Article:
A Gay Wedding Free of 'Religious Discrimination' Laws
With family split between Mississippi and Minnesota, and friends coming from New York, Los Angeles, and everywhere in between, we had to accept that anywhere we chose to get married would be a destination wedding for the majority of our guests. So we decided to embrace the journey and make it a destination wedding for everyone. We’d spent many amazing anniversaries and holidays in Palm Springs, Calif., during the six years we lived in Los Angeles, and one of our favorite things to do on vacation was to drive out to the center of Joshua Tree National Park and take in the expanse of Keys View. The trip through the park is surreal, and the desert landscape becomes more and more alien the further you get into the park, with the Joshua Trees and the rock formations growing larger and filling the horizon.
We had to keep things small because the bus we chartered to go out into the desert only seated 50. Having an hour-and-a-half drive out to the location of the ceremony could’ve been an inconvenience, but it ended up being one of the highlights of the trip. We stuffed canvas gift bags with teal Wayfarers, sunscreen, water, trail mix, and habanero potato chips, packed a cooler full of wine and beer, and hit the road. We kept the two seats next to ours empty so that friends and family could take turns visiting us, and we stopped at a rock formation to take pictures with all of our guests. It is our sincere hope that everyone left the weekend with a new Facebook profile picture for the ages.
The ceremony itself was held at Keys View, a lookout point where you can see as far as the Salton Sea, the Santa Rosa, Indio, San Jacinto, and San Gorgonio Mountains, and the San Andreas Fault. Surrounded by our friends and family, we were both overcome with emotion during the vows, and I had a particularly ugly cry moment that won’t be seen on social media. After nine years together, I was surprised by just how much marrying my life partner meant to me. We’ve been committed to each other for years, but bringing our families together in the desert really brought home to me just how fully merged our lives have become — and I wouldn’t want it any other way.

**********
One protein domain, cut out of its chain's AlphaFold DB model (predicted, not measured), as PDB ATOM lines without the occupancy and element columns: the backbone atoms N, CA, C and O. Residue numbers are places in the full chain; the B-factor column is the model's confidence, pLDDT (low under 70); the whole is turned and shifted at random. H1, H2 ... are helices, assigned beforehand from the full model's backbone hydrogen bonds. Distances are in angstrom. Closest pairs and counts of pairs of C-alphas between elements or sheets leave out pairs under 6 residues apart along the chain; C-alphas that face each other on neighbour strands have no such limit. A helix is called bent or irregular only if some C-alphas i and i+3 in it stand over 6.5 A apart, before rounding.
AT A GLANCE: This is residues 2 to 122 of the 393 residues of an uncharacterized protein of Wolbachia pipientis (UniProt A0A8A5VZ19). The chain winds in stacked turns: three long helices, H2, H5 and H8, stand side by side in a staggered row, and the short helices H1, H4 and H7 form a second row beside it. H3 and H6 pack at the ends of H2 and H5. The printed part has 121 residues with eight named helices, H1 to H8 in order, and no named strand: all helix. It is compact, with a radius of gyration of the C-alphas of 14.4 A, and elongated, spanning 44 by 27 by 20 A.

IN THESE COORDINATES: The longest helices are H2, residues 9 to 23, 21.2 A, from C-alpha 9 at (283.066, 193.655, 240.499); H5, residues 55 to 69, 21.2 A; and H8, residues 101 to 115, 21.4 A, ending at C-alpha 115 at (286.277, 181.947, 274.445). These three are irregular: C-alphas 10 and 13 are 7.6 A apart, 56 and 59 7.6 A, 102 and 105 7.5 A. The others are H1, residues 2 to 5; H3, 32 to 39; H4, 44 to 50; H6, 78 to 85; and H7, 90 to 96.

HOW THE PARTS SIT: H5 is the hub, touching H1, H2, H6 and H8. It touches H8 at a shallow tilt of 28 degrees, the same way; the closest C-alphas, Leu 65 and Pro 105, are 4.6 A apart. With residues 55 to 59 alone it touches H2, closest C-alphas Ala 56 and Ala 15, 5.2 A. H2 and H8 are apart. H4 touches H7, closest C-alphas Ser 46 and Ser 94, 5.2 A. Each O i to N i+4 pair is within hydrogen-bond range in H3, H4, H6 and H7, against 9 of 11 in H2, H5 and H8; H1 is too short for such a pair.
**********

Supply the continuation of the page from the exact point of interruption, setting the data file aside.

On the road back we passed around a microphone for toasts, and we were blown away by the outpouring of love from our families — the whole trip plays out in my head like a movie every time I think of it and I can remember everything in vivid detail. From my sister outing me as a weird kid with a crush on Alexander the Great who used to eat his poems so no one would read them, to John’s little brother thanking him for never making him feel small and his sister recounting how he would dress them up as ladies of the night and shoot music videos, to our dads and our best friends roasting us and our moms telling stories about our childhoods, to Stephen Guarino using his speech as an excuse to announce he thought John’s dad was hot, it was a hilarious, emotional ride. I’m pretty sure I was crying the entire time, out of gratitude and emotion.
We knew that planning the wedding remotely, without having the chance to deal with vendors face-to-face, would be a challenge, but we decided it would be worth the hassle. Thankfully, all of the businesses we dealt with were incredibly professional and made the process painless for us. It wasn’t until after the wedding that I stopped to appreciate how easy things had been for us; we didn’t encounter a single issue, and we didn’t encounter a single individual who seemed uncomfortable working with a gay wedding. Although it’s certainly no surprise that we found gay-friendly wedding services in Palm Springs, I was struck by just how vulnerable you are when planning your wedding. Emotions are running high already, and not just because you’re spending a lot of money; you want to give your friends and family a great experience, and you want this to be a day that you will remember for the rest of your life. My husband, John (I get to say husband now!), and I have coordinated film shoots and thrown live events for hundreds of people and we were still an anxious mess in the weeks leading up to the ceremony. I can only imagine how painful it would have been to have one of our vendors pull the rug out from under us because they didn’t feel we should have the right to get married.